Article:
Among twentieth-century American authors, few are committed to humor as deeply as Ralph Ellison. In Ellison studies, three arguments prevail about his humor: it extends the tradition of the American trickster, it develops the tenets of existentialist philosophy, and it follows the view of Kenneth Burke, his mentor, that the “comic frame” conditions the widest perspective on history. I argue that Ellison is more indebted to this Burkean “frame” than we have realized, that it structures not only his characters’ perspectives, but his textual forms: it is not only a view, but a new historiography. My point is that we have missed Ellison’s reconception of American history, specifically the Civil War and its afterlife, because we have yet to see him as primarily a comic writer. I take moments in his short story “Flying Home” (1944), his essay “Extravagance of Laughter” (1985), and his classic novel Invisible Man (1952) as emblematic of his corpus. My overarching argument is that he rewrites traumatic history into comic form with comic plots and devices that redress historical wrongs. This is a curative historiography that brings victim and perpetrator together in what Ellison calls “antagonistic cooperation.” To enact this mode of cooperative remembrance, a mode Burke touts as more collective than the tragic, he merges the technique of punning with the African American tradition of “telling a lie.” Because the cooperation is antagonistic, his texts challenge the claim of Jacob Levine: that “laughing at the same thing forms immediate bonds.” But more, they complicate laughter as not only balm but resurrection of historical pain. They make us reconsider Freud’s conclusion that humor is “impervious to the arrows of reality.” To finally see Ellison as a comic writer is to trace his contributions to American historiography and humor studies in general.

Irvin Hunt is a doctoral candidate in the Department of English and Comparative Literature at Columbia University. His dissertation, “African American Satires for Twentieth Century Racisms,” examines how humor in the works of Zora Neale Hurston, Ralph Ellison, Fran Ross, and Paul Beatty illumines the evolving conditions of American racial violence.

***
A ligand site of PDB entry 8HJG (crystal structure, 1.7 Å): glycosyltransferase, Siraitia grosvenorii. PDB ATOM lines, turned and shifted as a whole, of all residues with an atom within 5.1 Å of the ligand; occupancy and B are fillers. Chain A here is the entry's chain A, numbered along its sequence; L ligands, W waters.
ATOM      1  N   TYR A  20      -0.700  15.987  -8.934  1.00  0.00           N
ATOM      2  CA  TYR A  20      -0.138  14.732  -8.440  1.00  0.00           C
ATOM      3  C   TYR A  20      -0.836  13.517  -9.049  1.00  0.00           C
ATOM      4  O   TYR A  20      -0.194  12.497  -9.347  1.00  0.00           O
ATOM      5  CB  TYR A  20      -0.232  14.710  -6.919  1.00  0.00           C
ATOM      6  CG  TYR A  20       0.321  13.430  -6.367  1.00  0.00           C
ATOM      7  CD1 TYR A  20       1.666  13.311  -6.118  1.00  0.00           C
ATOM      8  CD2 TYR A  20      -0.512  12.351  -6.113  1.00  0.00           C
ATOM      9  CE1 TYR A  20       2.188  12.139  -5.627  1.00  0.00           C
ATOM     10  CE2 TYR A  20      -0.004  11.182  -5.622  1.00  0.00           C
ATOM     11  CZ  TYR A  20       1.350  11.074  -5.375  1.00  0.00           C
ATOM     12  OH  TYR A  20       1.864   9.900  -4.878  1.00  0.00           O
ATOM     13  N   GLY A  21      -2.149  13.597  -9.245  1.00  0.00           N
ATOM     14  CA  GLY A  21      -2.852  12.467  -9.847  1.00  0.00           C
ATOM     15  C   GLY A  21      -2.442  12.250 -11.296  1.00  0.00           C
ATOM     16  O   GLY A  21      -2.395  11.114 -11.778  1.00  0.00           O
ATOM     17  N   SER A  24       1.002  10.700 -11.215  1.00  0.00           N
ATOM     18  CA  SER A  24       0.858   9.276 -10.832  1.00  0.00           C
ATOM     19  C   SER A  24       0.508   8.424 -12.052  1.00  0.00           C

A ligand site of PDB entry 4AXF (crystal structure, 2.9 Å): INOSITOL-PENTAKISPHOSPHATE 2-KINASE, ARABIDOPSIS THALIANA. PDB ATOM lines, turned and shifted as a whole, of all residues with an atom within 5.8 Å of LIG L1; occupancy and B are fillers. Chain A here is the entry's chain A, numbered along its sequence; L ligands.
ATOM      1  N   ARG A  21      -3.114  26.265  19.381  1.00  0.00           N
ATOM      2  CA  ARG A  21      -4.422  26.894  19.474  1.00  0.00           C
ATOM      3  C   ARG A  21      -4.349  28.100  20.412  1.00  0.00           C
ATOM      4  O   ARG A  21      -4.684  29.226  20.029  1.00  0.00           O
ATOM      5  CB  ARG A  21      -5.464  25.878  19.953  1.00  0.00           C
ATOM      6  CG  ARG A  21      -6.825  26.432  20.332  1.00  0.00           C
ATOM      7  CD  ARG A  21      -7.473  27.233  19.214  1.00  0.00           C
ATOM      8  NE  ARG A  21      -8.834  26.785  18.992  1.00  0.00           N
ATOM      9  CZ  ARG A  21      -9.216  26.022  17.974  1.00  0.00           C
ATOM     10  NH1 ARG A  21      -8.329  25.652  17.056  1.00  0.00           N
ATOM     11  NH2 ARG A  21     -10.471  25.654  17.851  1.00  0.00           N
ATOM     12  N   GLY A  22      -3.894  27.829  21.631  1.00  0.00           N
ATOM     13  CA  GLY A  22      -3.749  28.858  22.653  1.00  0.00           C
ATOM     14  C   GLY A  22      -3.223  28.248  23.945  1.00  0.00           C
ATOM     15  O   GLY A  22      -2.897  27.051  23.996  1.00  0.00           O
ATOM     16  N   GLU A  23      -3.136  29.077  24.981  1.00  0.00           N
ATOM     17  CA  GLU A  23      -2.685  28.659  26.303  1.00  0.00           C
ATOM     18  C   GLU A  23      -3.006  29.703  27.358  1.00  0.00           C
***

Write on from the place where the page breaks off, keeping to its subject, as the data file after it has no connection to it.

Elisabeth Wood (University of Michigan) – Choju Giga Scrolls

The Choju Giga Scrolls of the 12th century are a collection of emakimono (picture scrolls) depicting anthropomorphic animals engaged in various activities. The scrolls have been cited as the origin of manga, the Japanese genre of comics, but their strong satirical component and political commentary suggest a purpose similar to modern political cartoons, using humor and “cuteness” as biting social criticism. This element of the scrolls has not received much scholarly attention. This paper will first examine the socio-political environment of the period, the makers of the scrolls and their role in that environment and their purpose in making them. Then, the second part of the paper will focus on the humorous elements of the scrolls. This will explore the reason animals were used as figures, the mocking tone of the scrolls, and why humor makes the message more effective. A study of the cultural backdrop of the scrolls and first-hand analysis of the black comedy in them suggests that by using humor and an element of cuteness, the pictures both negate any defensiveness of the viewer in the face of criticism and, by juxtaposition, lend the satire a much more biting edge. This research offers a case study of humor as a tool for social criticism, a window through which to examine the political upheaval in the late Heian period, and questions the assumption that cute and fluffy cartoons are for amusement only.

Elisabeth Wood is currently pursuing her Masters in Japanese studies at the University of Michigan, specializing in pre-modern art history. Her research interests include humor, narrative and religious thought in art. As an undergraduate, she studied art history and studio arts. She is married with cats.